Activision Blizzard (ATVI 80.81, +2.20, +2.80%) has announced the
signing of an exclusive multi-year deal with ESPN and Disney XD (DIS) to provide live
television coverage of the Overwatch League, which is the world's first major
city-based esports league. Shares of Activision touched a fresh record high of
$79.88 at the start of today's session before dipping back beneath their
previous record high from mid-March ($79.63). In later trade, share achieved yet another new high at $81.00 and currently trade near that level.
The Overwatch League is a professional esports league for the online, team-based, first-person “hero shooter” video game Overwatch, developed and published by subsidiary Blizzard Entertainment for consoles including Playstation 4, Microsoft Windows, and Xbox One in 2016. The League was founded in late 2016, designed to follow the model used in North American professional sports leagues. The Overwatch League has 12 teams (nine from the U.S., one from South Korea, one from the United Kingdom, and one from China). The teams are tied to major cities, and players sign contracts that entitle them to a salary and to a share of potential winnings.
The first season of the Overwatch League ran from January 2018 through June 2018 with a total prize pool of $3.50 mln. All inaugural season games took place at the Blizzard Arena in Los Angeles and were broadcast online through sources including the Overwatch League website and Major League Gaming, a professional esports organization and tournament host acquired by ATVI in early 2016 that has featured as a component of ATVI’s Blizzard operating segment since the second quarter of 2017.
Activision's agreement with ESPN and Disney XD was announced during yesterday's session, and it calls for immediate coverage of the ongoing playoffs. The playoffs will be concluded with a Grand Finals event at the Barclays Center in New York on July 27-28. $1.4 mln are at stake in the Grand Finals prize pool. Coverage will be available on ESPN and Disney XD, and events will also be streamed for subscribers on network-affiliated apps. The ESPN telecast of the Grand Finals will mark the first time that live competitive gaming has aired on the flagship network during primetime. The deal will carry into next year, providing coverage of Overwatch League’s second season and amounting to hundreds of hours of live and highlight programming for the debutante league across Disney XD, ABC, and ESPN networks.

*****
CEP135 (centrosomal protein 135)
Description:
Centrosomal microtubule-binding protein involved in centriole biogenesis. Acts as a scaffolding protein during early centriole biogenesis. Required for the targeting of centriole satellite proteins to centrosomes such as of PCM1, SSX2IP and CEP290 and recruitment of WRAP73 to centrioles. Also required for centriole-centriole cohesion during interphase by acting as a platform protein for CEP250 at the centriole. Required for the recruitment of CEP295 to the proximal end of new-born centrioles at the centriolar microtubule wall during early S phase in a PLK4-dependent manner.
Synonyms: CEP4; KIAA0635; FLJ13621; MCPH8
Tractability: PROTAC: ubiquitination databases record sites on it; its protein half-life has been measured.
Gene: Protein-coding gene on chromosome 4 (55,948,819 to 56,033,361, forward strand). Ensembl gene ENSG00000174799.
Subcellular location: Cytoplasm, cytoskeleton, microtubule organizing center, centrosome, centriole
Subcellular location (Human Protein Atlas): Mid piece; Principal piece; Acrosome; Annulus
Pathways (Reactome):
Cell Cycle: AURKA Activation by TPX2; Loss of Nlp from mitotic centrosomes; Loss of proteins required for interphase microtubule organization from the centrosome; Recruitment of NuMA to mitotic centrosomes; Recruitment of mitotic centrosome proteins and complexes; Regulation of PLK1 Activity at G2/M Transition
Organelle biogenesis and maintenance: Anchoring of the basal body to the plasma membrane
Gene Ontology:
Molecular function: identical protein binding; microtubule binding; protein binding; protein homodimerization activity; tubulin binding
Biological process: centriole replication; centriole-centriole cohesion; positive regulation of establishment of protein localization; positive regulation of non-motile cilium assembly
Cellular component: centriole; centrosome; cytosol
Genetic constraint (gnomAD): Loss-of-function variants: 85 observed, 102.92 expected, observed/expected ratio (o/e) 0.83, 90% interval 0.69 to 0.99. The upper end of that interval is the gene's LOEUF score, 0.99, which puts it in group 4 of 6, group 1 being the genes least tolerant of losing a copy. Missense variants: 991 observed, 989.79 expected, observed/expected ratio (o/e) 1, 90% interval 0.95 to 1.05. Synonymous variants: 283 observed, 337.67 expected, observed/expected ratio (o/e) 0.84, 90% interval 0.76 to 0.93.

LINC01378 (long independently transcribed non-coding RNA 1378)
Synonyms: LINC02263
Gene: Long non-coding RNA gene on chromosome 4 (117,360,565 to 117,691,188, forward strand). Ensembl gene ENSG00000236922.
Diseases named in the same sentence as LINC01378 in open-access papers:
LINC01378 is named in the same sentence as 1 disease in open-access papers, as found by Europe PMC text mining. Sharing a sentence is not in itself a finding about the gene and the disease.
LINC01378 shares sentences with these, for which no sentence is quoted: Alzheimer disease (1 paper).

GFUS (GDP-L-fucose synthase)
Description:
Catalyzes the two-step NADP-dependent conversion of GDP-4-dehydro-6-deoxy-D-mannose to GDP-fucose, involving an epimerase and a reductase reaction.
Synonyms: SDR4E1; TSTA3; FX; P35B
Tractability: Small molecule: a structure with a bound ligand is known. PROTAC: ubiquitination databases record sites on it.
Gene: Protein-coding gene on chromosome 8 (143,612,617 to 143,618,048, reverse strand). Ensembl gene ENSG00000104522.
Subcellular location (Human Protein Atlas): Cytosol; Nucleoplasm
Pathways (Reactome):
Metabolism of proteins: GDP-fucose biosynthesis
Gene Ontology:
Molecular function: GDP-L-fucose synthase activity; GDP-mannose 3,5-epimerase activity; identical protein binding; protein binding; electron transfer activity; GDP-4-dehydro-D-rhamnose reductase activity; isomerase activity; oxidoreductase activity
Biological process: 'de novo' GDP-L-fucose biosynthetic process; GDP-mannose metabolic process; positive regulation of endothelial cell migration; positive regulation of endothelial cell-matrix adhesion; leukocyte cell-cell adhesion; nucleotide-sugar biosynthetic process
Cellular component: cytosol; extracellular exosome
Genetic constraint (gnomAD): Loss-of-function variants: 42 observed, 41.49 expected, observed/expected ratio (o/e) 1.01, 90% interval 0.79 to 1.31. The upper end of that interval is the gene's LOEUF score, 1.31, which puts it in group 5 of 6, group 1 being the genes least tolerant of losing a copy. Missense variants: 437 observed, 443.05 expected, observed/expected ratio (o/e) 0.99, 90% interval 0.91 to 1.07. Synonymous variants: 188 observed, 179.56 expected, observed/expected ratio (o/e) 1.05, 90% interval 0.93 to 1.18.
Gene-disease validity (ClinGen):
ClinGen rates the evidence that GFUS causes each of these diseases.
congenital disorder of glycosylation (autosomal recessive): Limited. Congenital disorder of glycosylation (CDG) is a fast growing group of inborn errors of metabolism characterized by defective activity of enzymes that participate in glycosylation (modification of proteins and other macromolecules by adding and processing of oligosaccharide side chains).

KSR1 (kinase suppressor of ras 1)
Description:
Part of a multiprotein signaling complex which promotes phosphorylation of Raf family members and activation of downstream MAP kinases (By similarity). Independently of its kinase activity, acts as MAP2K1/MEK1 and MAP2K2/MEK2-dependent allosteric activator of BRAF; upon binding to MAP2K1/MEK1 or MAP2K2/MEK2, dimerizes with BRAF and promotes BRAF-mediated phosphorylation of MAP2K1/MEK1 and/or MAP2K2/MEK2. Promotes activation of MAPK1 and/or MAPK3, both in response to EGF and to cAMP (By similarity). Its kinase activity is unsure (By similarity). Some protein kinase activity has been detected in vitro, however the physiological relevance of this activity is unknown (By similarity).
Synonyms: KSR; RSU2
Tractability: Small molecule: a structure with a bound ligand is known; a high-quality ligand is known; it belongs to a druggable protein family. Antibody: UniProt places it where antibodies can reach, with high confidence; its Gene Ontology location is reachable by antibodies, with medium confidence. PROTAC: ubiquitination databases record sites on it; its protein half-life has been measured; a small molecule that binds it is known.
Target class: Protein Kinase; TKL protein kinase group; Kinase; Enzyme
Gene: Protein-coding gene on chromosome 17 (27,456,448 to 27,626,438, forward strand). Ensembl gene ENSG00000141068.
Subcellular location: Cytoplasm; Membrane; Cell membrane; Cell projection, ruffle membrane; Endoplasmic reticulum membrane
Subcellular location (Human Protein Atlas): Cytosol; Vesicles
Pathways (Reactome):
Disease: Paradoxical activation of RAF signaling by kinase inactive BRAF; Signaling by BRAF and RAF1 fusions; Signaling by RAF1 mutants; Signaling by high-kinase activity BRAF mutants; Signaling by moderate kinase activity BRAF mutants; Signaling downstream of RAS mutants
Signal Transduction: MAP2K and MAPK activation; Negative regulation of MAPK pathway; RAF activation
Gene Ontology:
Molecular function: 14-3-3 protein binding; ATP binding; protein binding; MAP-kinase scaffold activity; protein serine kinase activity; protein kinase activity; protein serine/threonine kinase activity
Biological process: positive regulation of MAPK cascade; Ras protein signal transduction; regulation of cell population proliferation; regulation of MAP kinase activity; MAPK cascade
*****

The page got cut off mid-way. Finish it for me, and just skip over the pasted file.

Broadly speaking, this agreement and the considerable exposure it provides point to the growing popularity of professional gaming. During the first quarter, video game streaming site Twitch (which will continue to broadcast Overwatch League competition in the wake of the ESPN/Disney deal) saw a 20.9% quarter/quarter increase in its viewership to 953,000. Twitch, which is owned by Amazon (AMZN), allows viewers to send tips to streamers. Streamlabs estimates that tipping volume during the first quarter increased 33.0% quarter/quarter to $34.85 mln. However, only 15% of Twitch streamers use Streamlabs software to stream their games, meaning the total tipping volume across the Twitch platform was much higher.
It is estimated that the audience for video game streaming is several times larger than the subscriber base of Netflix (NFLX). Furthermore, Twitch, which began operating in 2011, has a larger audience than some news networks, like CNN and MSNBC.
With the number of players and viewers growing at a sharp rate, it would not be surprising to see more companies become interested in catering to the community, which is still in the early stages of growth. Activision is known as a premiere video game publisher, meaning its involvement in esports should be supportive for the overall popularity of video game streaming.
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